I would be more than happy to be interviewed in such situations in order to provide balance, and often to correct false propaganda from your usual interviewees. As you can hopefully see by my post, I am able to comment both intelligently and reasonably.

    Hans Laven
    Clinical Psychologist

    I would encourage other posters here (who believe they could represent our views reasonably) to follow this up with an email to National Radio to introduce themselves and similarly offer themselves for interviews. Don’t hold your breath though.

    Comment by Hans Laven — Sun 14th December 2008 @ 12:16 pm

  2. Hans, you’ve made a very good response to these feminist bigots. I think one of the biggest problems feminism has caused for men is that it has always been so determined to group all males as bad and fundamentally flawed (while never addressing any of the same problems in females) that it has closed down all debate about those males who cause so many problems for the rest of us. Before feminism neutered men, men used to know how to stand up to bullies and trouble makers. The other thing feminism has done is to completely ignore female violence or to pretend that it was only ever in response to male violence while the reliable research shows that females initiate violence more often than males and that offending rates are about equal. Except that is with crimes of dishonesty, in which females offend at the rate of four times that of males.

    Comment by Sam — Sun 14th December 2008 @ 1:11 pm

  3. I suppose the mens facial injuries ignores the two hours taken to repair my scalp and remove all the plastic after my X had smashed a cordless phone over it. Sorry I forgot, it was my head not my face, and I must have provoked her. 🙂

    Comment by Alastair — Sun 14th December 2008 @ 2:42 pm

  4. answer: alcohol

    Comment by don't step on my blue suede shoes — Mon 15th December 2008 @ 10:05 am

  5. Very well written Hans. I am sure there is hardly a male out there who has not been attacked in or near a pub for little or no reason at some point.

    Comment by Dave — Mon 15th December 2008 @ 3:12 pm

  6. Bellinda Kontominas
    December 16, 2008 – 11:40AM
    A heavily intoxicated woman who stabbed her husband to death with an antique knife has been jailed for at least four years.

    The judge told his family they might think her punishment was “inadequate”.

    Danielle Stewart, 32, was found guilty in October of manslaughter after she stabbed Chaim Kimel, 55, twice in the abdomen during an argument in their Rose Bay apartment in August 2006.

    Today at the Supreme Court, Justice Jane Mathews told members of Mr Kimel’s family, including his youngest son who was at home at the time of the stabbing, that courts could not impose sentences to reflect the pain and suffering of a family.

    “I suspect that you’ll regard the punishment that I am about to impose as quite inadequate to the extent of your loss,” Justice Mathews told the family before sentencing Stewart to a maximum of six years and four months and a minimum of four years in jail.

    Stewart could be eligible for parole as early as June 2011.

    Mr Kimel’s family declined to comment on the sentence outside court.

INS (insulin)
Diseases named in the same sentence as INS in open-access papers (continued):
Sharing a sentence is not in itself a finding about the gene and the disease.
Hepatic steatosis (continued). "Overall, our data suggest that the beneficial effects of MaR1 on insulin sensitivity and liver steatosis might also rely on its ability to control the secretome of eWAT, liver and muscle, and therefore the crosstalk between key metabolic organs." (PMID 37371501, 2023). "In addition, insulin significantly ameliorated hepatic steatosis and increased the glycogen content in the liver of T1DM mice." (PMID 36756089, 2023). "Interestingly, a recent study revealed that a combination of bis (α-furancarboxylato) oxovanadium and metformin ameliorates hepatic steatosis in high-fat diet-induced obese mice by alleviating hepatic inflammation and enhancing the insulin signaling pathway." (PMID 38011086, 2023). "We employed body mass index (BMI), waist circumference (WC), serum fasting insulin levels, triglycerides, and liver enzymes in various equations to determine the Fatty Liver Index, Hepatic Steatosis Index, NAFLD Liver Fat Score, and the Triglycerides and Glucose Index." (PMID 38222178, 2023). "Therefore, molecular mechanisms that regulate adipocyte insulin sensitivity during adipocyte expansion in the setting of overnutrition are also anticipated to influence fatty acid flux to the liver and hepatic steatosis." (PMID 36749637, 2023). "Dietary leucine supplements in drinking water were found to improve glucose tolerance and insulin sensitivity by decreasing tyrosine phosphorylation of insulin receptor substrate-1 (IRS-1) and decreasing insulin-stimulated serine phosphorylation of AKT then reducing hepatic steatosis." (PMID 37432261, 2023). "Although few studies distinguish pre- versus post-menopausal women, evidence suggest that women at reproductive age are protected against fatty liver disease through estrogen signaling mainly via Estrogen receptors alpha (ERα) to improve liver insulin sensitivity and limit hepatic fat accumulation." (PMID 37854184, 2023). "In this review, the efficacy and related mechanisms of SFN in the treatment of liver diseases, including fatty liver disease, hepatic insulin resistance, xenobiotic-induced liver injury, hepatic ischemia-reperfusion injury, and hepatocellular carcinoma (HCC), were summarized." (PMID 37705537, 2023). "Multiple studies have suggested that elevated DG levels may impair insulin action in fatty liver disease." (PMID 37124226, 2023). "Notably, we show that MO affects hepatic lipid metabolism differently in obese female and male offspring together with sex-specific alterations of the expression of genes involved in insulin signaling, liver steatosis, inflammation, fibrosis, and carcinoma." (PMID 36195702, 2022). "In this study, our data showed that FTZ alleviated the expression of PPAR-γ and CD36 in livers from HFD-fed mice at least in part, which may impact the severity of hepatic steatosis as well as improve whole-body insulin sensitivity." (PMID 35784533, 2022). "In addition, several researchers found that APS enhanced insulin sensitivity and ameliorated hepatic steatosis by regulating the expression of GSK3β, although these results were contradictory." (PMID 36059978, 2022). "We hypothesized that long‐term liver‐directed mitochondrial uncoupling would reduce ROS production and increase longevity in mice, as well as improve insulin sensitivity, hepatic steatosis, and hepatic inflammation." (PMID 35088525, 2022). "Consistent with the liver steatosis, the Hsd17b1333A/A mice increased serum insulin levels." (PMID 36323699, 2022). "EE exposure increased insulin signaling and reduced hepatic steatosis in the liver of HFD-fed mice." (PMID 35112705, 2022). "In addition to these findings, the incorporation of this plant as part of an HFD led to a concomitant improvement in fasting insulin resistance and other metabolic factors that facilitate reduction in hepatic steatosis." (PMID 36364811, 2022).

It was “extremely traumatic” for Mr Kimel’s youngest son, who was 16 at the time and cannot be named, to have been present the night his father died, Justice Mathews said.

    “No doubt [it] will remain with him for the rest of his life.”

    Stewart, who had been diagnosed with severe borderline personality disorder, had been drinking heavily on the night in question.

    The court heard she had become extremely agitated after her husband changed the password to their company’s website.

    “The offender in her intoxicated state grabbed hold of the knife to stab the deceased without [considering] the consequences,” Justice Mathews said.

    She found that Stewart had a good chance for rehabilitation as long as she received intensive treatment for her disorder.

    Stewart had made several attempts on her life since the age of 12 and had suffered sexual abuse as a young girl, the worst occurring shortly after her mother died of breast cancer.

    Justice Mathews found that Stewart was unlikely to reoffend despite the emotional and psychological issues that stemmed from having “more than her fair share” of childhood trauma.

    Comment by SANTA CLAUS — Tue 16th December 2008 @ 10:39 pm

  7. Re Post #6: Wow, many male violent offenders did so due to personality disorders and much childhood trauma. For men, that’s usually a reason for locking them up much longer. Obviously though for women it’s a reason not to. When women offend the Courts bend over backwards to understand them and to find other people or factors to blame. Female offenders are more likely to be referred for psychological assessment, because our society just can’t get to grips with the fact that women can be bad.

    Patients with Borderline Personality Disorder are notoriously difficult to treat or help. They clog up mental health services all over the world because their problems just go on and on. While some people claim certain treatments can be effective in reducing the extent of the problems, those treatments are difficult to provide and their success is debatable. I wonder how the judge got the idea that this offender was likely to be rehabilitated and her risk of re-offending to be low.

    Comment by Hans Laven — Tue 16th December 2008 @ 11:14 pm